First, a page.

With the economy still in the weeds and building administrators looking for creative ways to save money and build up their bottom line, it’s no surprise to hear that co-ops and condos are taking a hard look at their maintenance and building improvement wish lists and making some tough decisions. They’re reassessing which projects they can afford to undertake and which ones they need to put off until later.
But is putting off a project merely postponing the inevitable? Will sitting tight in the hopes that the economy will improve court disaster in the form of an equipment meltdown or a lawsuit? Is there a formula that building administrators can employ to help them make intelligent decisions as they try to reshuffle their priorities and steer their communities through murky financial waters? Is this a wise decision though and what can happen if a building puts off a repair, but it ends up injuring someone or causing damage to the building?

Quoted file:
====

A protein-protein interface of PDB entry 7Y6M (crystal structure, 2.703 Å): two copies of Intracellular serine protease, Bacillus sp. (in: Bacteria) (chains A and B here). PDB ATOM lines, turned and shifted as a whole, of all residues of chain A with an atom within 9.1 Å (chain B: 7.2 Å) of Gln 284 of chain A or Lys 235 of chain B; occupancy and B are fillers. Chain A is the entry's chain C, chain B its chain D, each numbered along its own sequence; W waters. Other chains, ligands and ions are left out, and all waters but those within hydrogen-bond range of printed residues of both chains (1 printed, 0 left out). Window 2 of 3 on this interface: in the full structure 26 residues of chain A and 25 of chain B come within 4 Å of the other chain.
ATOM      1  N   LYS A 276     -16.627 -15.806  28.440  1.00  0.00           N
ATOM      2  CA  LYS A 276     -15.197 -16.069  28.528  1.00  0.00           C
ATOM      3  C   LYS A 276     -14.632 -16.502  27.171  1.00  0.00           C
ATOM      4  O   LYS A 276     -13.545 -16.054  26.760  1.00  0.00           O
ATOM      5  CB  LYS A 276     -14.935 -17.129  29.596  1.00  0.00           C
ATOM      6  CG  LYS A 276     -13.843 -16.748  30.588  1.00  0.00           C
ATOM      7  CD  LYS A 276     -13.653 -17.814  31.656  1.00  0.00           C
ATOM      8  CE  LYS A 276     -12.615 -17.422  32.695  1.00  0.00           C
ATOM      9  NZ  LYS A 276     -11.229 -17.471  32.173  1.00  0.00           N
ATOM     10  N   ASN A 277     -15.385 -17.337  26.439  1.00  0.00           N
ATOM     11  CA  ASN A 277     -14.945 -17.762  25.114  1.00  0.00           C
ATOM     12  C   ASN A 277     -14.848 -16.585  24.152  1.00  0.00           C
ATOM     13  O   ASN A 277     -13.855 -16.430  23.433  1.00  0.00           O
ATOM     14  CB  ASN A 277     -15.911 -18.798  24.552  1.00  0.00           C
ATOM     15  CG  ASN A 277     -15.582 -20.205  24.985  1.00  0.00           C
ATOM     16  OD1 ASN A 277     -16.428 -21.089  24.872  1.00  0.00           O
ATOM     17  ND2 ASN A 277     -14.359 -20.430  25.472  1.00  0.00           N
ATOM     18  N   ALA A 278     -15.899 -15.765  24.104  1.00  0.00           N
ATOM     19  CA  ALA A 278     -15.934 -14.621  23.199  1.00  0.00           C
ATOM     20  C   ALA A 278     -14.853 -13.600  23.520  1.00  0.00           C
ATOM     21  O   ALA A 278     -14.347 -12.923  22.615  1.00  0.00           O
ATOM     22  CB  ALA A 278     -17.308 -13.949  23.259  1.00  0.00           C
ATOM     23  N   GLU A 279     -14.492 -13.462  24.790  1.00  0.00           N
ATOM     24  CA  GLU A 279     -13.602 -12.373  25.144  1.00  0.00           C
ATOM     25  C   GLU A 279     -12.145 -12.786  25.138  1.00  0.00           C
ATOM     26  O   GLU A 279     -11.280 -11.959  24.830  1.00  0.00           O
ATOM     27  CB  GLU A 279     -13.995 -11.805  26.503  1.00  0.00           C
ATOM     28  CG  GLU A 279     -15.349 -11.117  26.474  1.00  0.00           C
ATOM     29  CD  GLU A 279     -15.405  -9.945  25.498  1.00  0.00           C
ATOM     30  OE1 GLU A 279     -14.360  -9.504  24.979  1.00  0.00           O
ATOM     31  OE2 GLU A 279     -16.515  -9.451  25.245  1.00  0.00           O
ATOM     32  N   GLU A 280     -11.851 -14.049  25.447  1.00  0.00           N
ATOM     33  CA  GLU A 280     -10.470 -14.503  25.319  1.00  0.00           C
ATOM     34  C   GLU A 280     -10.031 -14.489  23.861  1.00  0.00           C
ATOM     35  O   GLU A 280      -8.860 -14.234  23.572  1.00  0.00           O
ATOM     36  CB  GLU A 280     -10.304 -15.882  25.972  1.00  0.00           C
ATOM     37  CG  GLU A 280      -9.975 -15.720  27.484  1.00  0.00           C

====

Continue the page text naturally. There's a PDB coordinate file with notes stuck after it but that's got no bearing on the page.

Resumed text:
To address those questions and others, The Cooperator spoke with a number of industry professionals and got their advice for boards in just this situation.
According to the experts, the only repairs that boards can really defer for any significant period of time are discretionary items, such as aesthetic repairs—like a front lobby or hallway renovation. “Another example,” says Eric Goidel, a partner with the Manhattan-based law firm of Borah Goldstein Altschuler Nahins & Goidel PC, “is if your building’s elevators are functioning, but look a little tired and could use an upgrade. That can be postponed.”
Anything else must be dealt with as soon as the situation arises, regardless of how squeamish a board may be about ponying up the funds.